As a person, with a decided stake in the health of our planet, who takes an interest in architecture, who sees environmentalism as a faith and not a hobby, who has always been swept away by the tragedy and romance of the industrial revolution, working in the industry of manufacturing in a nearly post-industrial American city, I naturally find myself drawn to art that captures the processes of global economics and development in our present day. I see factories of people and see significant labor, in its being the substance of some life, alongside its being the creation of consumer products and the manipulation of resources. Technology and the enslavement of people working in tandem to produce brilliant waste.
The film Manufactured Landscapes certainly articulates something along those lines, opening in a single slow pan inside a huge factory in China that manufactures irons. The shot gives way to one on the outside, showing the one factory alongside many others in a manufacturing zone and the spaces between them are filled with workers in yellow uniforms. This organization is a powerful image.
Photo by Edward Burtynsky Manufacturing #18
Cankun Factory, Zhangzhou, Fujian Province, 2005
The plot, if that's what you have to call it, is really the thought processes of the photographer Edward Burtynsky, whose still photos populate the film at least as heavily as the actual moving picture. One website proclaims, "Edward Burtynsky is internationally acclaimed for his large-scale photographs of nature transformed by industry. Manufactured Landscapes – a stunning documentary by award winning director Jennifer Baichwal – follows Burtynsky to China, as he captures the effects of the country's massive industrial revolution. This remarkable film leads us to meditate on human endeavour and its impact on the planet."
Human endeavor is right. Beginning with the haunting footage of virgin manufacturing, the film follows Burtynsky's natural journey through the process of creating consumer goods all the way to to the gruesome task of small scale recycling these consumer goods in villages across China and the overall eventual destruction of nature as evidenced by quarries and oil fields. The photos speak for themselves, and eloquently, as the true weight of their implication easily guides the viewer from one frame to the next with little to no narration. The film's title at once refers to both Burtynsky's depiction of the landscapes we've manufactured through our obsession with industry and also the landscapes Burtynsky manufactures with his lens.
Photo by Edward Burtynsky Manufacturing #6A
Hongqingting Shoe Factory, Wenzhou, Zhejiang Province, 2004
The story is rather a classic, as surely we will tell it to the generations: The West invented factories, whose industry mined the native poor and native landscapes for resources, populating the cities and towns of Europe and America with these all destroying ever creating machines. Global racism and greed led them to export the brilliant scheme overseas, where the disparity between owners and workers could be maximized. Eventually the rich countries sold the burden of modern life, in trash and consequence to the rest of the world. This plan remains unstoppable, building a momentum which continues to ravage cultures and people. And sometimes I wonder if they will talk about our present, this moment in history as the time when it might have been contested but no one dared sacrifice their convenient luxury for integrity. I already feel like this moment has passed, the monster has escaped and it is too big for any of the nets we have lying around.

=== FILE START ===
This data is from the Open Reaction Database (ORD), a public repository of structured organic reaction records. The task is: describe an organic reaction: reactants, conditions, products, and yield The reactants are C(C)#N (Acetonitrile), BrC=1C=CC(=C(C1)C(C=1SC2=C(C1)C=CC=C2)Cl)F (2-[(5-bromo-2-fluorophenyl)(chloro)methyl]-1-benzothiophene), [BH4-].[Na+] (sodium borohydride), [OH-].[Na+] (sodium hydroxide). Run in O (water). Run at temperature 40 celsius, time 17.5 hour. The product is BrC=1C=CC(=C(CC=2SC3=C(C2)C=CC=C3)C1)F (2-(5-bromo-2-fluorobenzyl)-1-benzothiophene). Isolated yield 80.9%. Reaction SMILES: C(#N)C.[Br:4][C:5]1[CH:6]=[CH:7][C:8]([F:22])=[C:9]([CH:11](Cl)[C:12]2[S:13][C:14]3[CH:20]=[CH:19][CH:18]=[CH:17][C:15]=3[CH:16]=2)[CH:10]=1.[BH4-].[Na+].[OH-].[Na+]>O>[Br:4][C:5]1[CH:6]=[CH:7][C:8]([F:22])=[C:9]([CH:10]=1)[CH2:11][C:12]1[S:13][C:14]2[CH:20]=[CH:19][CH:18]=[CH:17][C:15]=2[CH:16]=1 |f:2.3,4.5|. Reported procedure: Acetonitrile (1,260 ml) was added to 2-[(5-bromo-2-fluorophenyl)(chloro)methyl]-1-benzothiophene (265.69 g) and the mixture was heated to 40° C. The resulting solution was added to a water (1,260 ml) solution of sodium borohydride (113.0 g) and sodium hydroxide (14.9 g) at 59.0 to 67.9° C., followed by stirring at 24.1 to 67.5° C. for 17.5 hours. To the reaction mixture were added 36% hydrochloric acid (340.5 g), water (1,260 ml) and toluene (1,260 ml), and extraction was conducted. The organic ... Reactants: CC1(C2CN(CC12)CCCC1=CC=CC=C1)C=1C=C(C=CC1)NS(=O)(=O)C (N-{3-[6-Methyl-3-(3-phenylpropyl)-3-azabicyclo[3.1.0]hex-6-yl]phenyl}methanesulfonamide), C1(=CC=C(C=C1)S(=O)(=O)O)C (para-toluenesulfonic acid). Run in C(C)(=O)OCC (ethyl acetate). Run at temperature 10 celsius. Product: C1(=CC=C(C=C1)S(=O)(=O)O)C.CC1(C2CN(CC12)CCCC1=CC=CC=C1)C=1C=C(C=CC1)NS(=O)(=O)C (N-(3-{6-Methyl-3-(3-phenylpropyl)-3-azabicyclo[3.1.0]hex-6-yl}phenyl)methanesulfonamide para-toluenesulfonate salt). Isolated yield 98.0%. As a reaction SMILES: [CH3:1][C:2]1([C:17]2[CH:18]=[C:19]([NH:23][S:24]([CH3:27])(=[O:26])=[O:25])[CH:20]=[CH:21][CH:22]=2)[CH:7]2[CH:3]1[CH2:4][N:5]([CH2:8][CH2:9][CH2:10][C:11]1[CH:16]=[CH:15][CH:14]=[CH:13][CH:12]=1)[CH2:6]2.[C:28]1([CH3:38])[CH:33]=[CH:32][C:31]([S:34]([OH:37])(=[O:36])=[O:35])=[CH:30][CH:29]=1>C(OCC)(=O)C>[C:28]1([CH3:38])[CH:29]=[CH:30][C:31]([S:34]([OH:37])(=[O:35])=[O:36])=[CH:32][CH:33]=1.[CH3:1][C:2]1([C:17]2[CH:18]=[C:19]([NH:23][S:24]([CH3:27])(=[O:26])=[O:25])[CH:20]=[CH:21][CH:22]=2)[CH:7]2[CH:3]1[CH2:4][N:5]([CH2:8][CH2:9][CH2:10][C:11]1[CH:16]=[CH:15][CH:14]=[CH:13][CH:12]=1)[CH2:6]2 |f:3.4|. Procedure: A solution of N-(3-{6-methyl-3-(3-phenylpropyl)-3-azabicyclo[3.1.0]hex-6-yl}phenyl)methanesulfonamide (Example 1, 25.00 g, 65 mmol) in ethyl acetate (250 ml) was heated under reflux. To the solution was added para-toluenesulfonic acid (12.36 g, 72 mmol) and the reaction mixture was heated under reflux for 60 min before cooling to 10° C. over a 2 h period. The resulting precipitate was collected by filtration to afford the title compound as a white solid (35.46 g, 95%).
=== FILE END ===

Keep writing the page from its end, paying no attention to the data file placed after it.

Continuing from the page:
Photo by Edward Burtynsky China Recycling #8
Plastic Toy Parts, Guiyu, Guangdong Province, 2004
We have our trash heaps, our filthy streets, our dirty air and health problems. But in China, the next frontier in globalization, there are people dependent on stripping the metals out of post industrial waste by burning. People who sort out e-waste from our computers and television sets for their bread. There are people being paid to destroy their own cities in the interest of a certain large-scale dam project to increase their opportunity to modernize the isolated Chinese countryside, being tricked into bringing themselves closer to the rest of the world to progress.
This film should be playing always. Everywhere. Projected on every tv screen in every SUV on every highway in this country, on the sides of superstores, inside shopping malls, and broadcasting constantly on some cable tv channel. It is that powerful a reminder of the price of all of this.
It redeposits the weight of all of our endless campaigns to use the environment to our economic advantage by so profoundly presenting each assault in photos. By reducing collective human globality to a series of still moments, Jennifer Baichwal and Edward Burtynsky force you to digest the detail, the heavy beauty and the decidedly human face of globalization's landscapes as slowly as they will eventually biodegrade. There is nothing fast or easy about it. There really shouldn't be.